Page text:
GPs accused of undermining choice agenda
By Gareth Iacobucci
GPs have been accused of contributing to the failure of the Government's choice agenda, by failing to offer patients sufficient options through Choose and Book.
A wide-ranging report on Government health policy by two leading watchdogs found many reforms had failed to have the desired impact on patient care, with choice singled out as a particular damp squib.
The report, by the Audit Commission and the Healthcare Commission, claimed GPs were being rewarded despite failing to offer patients suitable choice of outpatient appointments.
It urged PCTs to adopt a tougher stance on payments, and called on the Department of Health to redesign incentives to GPs for offering choice.
Earlier this year [check], Pulse revealed PCTs were ploughing millions of pounds into LES payments to support use of Choose and Book, after the Choice and Booking DES ended.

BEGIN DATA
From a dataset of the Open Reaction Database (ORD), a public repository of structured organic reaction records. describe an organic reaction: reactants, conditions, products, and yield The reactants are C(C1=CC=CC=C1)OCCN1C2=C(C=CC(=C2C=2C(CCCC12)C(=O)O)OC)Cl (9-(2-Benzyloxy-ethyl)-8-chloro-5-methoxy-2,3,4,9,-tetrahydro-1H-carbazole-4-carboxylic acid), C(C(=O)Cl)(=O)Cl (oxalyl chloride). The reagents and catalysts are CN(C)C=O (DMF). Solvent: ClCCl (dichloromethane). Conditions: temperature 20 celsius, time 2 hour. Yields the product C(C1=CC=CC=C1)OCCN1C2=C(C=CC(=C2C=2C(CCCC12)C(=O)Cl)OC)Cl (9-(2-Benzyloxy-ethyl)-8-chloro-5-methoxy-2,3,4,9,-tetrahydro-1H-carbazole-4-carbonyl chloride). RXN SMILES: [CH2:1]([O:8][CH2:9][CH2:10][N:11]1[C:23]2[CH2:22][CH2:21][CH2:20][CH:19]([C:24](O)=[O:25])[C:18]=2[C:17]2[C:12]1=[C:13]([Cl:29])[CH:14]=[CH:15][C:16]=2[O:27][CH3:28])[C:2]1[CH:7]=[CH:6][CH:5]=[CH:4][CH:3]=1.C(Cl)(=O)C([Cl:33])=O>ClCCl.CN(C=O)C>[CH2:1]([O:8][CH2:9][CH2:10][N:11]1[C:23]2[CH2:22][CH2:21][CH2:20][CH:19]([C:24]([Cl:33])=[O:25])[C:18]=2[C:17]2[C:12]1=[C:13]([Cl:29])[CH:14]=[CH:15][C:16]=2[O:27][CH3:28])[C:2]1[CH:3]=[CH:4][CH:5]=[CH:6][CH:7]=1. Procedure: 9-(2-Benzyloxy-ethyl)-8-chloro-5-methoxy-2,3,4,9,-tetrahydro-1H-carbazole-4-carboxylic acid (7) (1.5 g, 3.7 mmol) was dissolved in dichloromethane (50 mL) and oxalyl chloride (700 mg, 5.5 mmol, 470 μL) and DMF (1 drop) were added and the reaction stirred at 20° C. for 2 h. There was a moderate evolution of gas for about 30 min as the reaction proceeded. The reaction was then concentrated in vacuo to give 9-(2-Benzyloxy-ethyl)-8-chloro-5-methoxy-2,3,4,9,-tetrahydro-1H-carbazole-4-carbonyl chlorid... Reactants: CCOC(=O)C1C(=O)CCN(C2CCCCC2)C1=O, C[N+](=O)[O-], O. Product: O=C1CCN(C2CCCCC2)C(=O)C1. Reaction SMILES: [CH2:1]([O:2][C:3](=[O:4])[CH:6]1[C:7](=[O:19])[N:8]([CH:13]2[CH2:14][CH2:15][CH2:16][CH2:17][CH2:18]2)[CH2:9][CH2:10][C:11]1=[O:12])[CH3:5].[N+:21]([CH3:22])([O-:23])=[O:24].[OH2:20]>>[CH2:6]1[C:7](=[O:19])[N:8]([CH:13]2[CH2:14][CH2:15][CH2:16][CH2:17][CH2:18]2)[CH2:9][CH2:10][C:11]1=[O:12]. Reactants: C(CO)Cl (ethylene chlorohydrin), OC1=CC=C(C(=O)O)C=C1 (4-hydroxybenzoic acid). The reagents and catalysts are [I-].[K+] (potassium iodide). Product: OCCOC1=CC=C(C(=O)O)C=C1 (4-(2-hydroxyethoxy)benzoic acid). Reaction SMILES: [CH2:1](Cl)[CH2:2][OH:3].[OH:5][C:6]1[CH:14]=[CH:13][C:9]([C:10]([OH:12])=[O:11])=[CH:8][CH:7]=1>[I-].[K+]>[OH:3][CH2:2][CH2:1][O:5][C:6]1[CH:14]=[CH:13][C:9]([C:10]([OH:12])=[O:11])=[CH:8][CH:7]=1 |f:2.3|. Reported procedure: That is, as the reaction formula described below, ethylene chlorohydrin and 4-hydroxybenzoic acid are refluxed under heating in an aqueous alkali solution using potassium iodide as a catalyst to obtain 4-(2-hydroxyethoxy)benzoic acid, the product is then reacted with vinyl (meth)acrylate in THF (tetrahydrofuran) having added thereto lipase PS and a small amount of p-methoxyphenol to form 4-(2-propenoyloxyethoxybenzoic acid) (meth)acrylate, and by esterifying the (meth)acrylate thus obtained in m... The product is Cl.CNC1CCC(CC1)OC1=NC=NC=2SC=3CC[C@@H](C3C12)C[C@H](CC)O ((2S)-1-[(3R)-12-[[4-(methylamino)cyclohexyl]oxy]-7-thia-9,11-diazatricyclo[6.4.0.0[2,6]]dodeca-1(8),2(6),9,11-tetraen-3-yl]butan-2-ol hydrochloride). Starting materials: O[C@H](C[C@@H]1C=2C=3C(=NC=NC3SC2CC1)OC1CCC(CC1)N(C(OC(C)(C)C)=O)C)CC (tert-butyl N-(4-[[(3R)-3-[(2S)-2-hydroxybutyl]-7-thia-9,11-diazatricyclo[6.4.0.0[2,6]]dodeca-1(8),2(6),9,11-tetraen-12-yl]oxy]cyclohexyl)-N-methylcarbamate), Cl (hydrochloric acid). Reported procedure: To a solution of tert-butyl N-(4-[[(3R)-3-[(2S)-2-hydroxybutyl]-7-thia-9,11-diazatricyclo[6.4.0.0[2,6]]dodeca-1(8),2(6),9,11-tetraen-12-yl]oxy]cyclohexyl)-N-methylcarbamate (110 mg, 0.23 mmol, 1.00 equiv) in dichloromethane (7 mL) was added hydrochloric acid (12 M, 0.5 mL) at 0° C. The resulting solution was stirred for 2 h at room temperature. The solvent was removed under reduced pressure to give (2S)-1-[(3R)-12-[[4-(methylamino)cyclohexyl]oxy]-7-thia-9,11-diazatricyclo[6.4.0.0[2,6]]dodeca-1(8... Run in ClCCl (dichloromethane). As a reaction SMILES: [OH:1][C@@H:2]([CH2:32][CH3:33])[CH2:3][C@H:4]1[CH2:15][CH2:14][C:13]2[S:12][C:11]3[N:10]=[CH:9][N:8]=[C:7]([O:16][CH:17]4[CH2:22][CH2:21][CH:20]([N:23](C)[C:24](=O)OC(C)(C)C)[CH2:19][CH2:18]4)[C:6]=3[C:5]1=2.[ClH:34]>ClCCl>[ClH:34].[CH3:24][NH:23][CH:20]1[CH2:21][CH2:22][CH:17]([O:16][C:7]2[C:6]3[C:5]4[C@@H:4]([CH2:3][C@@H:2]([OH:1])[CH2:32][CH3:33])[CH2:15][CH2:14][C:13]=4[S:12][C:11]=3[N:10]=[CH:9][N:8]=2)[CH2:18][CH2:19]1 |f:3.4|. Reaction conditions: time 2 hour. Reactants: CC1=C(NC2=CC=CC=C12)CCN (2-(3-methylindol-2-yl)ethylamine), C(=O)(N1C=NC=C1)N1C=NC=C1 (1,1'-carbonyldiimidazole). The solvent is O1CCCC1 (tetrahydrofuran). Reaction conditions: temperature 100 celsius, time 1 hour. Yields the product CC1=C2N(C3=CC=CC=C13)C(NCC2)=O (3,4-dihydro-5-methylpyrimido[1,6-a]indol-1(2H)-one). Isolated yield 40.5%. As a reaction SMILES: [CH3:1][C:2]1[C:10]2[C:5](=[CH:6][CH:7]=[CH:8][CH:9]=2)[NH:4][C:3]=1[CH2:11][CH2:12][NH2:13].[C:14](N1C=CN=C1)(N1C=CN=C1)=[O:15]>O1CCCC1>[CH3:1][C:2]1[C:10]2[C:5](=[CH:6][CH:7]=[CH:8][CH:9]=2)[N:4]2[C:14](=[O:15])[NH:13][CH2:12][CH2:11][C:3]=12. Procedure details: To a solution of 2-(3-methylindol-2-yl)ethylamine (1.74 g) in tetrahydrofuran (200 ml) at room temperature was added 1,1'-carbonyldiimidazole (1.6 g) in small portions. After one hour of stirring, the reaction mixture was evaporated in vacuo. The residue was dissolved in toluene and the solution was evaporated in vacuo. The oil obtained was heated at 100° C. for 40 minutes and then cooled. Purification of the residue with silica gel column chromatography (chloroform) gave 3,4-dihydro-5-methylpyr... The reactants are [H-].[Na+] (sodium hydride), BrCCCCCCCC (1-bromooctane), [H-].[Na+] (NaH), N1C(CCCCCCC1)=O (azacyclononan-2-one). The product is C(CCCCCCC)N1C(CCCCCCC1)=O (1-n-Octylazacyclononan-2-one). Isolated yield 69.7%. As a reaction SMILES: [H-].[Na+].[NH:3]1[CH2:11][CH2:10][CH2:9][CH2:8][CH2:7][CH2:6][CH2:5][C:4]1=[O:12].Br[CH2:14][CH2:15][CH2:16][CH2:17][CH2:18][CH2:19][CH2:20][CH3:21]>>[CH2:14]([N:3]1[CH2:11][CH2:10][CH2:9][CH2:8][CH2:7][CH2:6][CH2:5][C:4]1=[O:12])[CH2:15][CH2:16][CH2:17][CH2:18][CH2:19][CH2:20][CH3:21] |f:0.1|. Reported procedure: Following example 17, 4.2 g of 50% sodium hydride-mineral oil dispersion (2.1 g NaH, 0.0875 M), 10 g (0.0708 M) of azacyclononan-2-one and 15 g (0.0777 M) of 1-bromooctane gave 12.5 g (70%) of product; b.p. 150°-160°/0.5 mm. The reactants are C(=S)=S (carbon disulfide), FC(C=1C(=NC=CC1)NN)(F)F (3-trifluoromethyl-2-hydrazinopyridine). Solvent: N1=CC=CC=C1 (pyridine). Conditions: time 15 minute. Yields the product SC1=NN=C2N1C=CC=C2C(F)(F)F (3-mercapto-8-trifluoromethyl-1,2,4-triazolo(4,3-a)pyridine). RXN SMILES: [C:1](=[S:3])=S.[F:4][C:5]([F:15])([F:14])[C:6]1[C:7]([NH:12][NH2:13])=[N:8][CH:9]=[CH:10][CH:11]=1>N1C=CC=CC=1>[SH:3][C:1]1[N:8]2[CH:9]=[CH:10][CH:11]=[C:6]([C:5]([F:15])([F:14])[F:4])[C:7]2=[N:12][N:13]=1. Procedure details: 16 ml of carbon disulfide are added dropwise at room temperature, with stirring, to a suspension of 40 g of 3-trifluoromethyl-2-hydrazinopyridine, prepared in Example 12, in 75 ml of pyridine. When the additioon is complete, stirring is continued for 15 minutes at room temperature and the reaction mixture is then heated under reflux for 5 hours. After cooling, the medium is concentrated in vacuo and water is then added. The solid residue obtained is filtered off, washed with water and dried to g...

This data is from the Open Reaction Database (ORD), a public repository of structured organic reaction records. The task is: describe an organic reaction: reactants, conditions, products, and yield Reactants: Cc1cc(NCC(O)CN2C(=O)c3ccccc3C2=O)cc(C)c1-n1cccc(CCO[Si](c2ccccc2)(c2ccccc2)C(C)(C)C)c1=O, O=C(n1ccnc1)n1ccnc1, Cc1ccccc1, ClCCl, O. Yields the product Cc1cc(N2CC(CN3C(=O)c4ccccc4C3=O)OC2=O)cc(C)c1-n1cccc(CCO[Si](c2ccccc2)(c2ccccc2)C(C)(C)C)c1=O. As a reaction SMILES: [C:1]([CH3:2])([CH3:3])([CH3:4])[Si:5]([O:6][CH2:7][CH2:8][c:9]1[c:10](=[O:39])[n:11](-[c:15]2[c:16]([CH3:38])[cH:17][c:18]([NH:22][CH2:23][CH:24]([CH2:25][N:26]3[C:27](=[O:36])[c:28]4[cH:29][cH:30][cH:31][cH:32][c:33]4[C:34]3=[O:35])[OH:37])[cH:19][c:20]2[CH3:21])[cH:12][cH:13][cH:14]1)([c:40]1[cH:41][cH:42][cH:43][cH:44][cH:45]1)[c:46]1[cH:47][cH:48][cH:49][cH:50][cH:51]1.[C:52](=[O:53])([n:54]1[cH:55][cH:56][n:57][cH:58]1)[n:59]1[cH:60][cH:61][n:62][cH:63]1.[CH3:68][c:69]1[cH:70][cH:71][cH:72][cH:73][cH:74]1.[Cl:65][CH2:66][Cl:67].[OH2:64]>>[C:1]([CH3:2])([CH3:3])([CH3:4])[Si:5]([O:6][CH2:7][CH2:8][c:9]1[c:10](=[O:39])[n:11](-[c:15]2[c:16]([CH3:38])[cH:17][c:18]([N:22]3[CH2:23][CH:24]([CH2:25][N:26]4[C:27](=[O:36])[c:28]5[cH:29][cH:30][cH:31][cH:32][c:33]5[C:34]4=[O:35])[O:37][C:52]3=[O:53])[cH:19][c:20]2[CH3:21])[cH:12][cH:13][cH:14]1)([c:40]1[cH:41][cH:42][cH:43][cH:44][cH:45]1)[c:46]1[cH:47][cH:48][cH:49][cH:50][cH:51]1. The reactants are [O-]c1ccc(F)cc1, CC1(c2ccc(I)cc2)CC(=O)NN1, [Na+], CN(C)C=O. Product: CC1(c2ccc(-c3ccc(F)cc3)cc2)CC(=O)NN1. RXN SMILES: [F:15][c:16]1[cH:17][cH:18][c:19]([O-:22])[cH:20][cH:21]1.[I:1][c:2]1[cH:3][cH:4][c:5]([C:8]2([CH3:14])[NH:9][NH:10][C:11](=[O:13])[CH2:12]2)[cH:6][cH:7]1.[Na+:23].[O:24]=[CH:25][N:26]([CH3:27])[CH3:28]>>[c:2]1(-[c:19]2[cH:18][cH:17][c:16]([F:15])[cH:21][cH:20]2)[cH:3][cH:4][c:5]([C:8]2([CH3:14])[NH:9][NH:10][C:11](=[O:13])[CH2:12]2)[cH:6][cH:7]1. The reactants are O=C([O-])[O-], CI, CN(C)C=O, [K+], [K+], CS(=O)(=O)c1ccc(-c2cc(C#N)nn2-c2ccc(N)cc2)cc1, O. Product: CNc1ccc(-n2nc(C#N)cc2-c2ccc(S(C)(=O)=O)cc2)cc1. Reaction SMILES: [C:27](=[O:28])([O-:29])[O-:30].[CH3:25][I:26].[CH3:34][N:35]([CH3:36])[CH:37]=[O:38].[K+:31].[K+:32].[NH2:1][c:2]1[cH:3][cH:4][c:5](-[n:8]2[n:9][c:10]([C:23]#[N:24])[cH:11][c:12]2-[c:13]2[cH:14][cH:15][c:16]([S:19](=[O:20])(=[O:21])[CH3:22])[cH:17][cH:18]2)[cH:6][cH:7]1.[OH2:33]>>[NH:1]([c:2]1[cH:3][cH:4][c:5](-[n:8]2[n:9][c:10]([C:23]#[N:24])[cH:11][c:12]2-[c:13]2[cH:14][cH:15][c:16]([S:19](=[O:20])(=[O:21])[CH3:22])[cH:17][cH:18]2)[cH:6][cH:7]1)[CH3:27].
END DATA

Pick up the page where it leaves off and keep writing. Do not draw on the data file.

But the report Is The Treatment Working? concluded: ‘We were unable to find any convincing evidence that incentive payments made by PCTs for GPs to offer are delivering value for money.'
The authors estimated the full range of Government health reforms – also including payment by results, practice-based commissioning and introduction of independent sector treatment centres - had cost as much as £1bn to implement.
But the impact of the reforms had been disappointing, with PBC also criticised, for failing to bring redesign of services or transfer of care from hospitals to the community.
Sir Ian Kennedy, chair of the Healthcare Commission, said: ‘It's clear the reforms have not yet achieved what was promised and that progress is behind what some might have hoped for.'
GPs were focusing on ‘providing profitable services, rather than on commissioning innovative services or dealing with health inequalities', the report said, mirroring criticism last year that practices had targeted ‘low-hanging fruit'.
But Dr Richard Vautrey, deputy chair of the GPC, said the criticisms were ‘deeply unfair'.
‘There's clear evidence from the Government's own survey that patients are offered choice.
‘We remain concerned PCTs are not empowering GPs to engage in PBC. I think it's unfair for the Healthcare Commission to suggest that GPs are not interesting in commissioning.'